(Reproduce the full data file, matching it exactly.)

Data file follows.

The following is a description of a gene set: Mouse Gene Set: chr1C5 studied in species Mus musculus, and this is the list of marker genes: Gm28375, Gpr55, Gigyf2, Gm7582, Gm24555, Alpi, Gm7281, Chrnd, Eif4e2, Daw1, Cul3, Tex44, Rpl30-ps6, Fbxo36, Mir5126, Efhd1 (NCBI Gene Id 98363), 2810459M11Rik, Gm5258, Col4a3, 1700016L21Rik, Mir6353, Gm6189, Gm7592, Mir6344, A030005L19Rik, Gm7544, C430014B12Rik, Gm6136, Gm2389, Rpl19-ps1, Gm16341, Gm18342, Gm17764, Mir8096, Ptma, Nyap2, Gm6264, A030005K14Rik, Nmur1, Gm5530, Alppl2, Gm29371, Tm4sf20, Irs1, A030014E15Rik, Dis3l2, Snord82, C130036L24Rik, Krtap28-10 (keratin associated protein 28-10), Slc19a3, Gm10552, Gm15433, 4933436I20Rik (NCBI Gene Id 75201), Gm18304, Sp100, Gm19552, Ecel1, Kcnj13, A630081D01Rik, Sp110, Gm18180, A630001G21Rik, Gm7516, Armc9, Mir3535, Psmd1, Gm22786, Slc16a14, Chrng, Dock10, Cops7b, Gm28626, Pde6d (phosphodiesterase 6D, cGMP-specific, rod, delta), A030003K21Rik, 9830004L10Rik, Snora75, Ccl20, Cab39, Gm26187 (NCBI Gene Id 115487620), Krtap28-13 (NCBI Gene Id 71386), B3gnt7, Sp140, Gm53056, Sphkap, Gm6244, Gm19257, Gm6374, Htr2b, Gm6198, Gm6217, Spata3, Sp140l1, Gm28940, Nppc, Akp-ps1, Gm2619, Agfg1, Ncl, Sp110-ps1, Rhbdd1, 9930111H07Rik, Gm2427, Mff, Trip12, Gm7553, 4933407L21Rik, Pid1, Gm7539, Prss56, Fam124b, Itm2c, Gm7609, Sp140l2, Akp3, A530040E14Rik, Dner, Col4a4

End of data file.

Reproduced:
The following is a description of a gene set: Mouse Gene Set: chr1C5 studied in species Mus musculus, and this is the list of marker genes: Gm28375, Gpr55, Gigyf2, Gm7582, Gm24555, Alpi, Gm7281, Chrnd, Eif4e2, Daw1, Cul3, Tex44, Rpl30-ps6, Fbxo36, Mir5126, Efhd1 (NCBI Gene Id 98363), 2810459M11Rik, Gm5258, Col4a3, 1700016L21Rik, Mir6353, Gm6189, Gm7592, Mir6344, A030005L19Rik, Gm7544, C430014B12Rik, Gm6136, Gm2389, Rpl19-ps1, Gm16341, Gm18342, Gm17764, Mir8096, Ptma, Nyap2, Gm6264, A030005K14Rik, Nmur1, Gm5530, Alppl2, Gm29371, Tm4sf20, Irs1, A030014E15Rik, Dis3l2, Snord82, C130036L24Rik, Krtap28-10 (keratin associated protein 28-10), Slc19a3, Gm10552, Gm15433, 4933436I20Rik (NCBI Gene Id 75201), Gm18304, Sp100, Gm19552, Ecel1, Kcnj13, A630081D01Rik, Sp110, Gm18180, A630001G21Rik, Gm7516, Armc9, Mir3535, Psmd1, Gm22786, Slc16a14, Chrng, Dock10, Cops7b, Gm28626, Pde6d (phosphodiesterase 6D, cGMP-specific, rod, delta), A030003K21Rik, 9830004L10Rik, Snora75, Ccl20, Cab39, Gm26187 (NCBI Gene Id 115487620), Krtap28-13 (NCBI Gene Id 71386), B3gnt7, Sp140, Gm53056, Sphkap, Gm6244, Gm19257, Gm6374, Htr2b, Gm6198, Gm6217, Spata3, Sp140l1, Gm28940, Nppc, Akp-ps1, Gm2619, Agfg1, Ncl, Sp110-ps1, Rhbdd1, 9930111H07Rik, Gm2427, Mff, Trip12, Gm7553, 4933407L21Rik, Pid1, Gm7539, Prss56, Fam124b, Itm2c, Gm7609, Sp140l2, Akp3, A530040E14Rik, Dner, Col4a4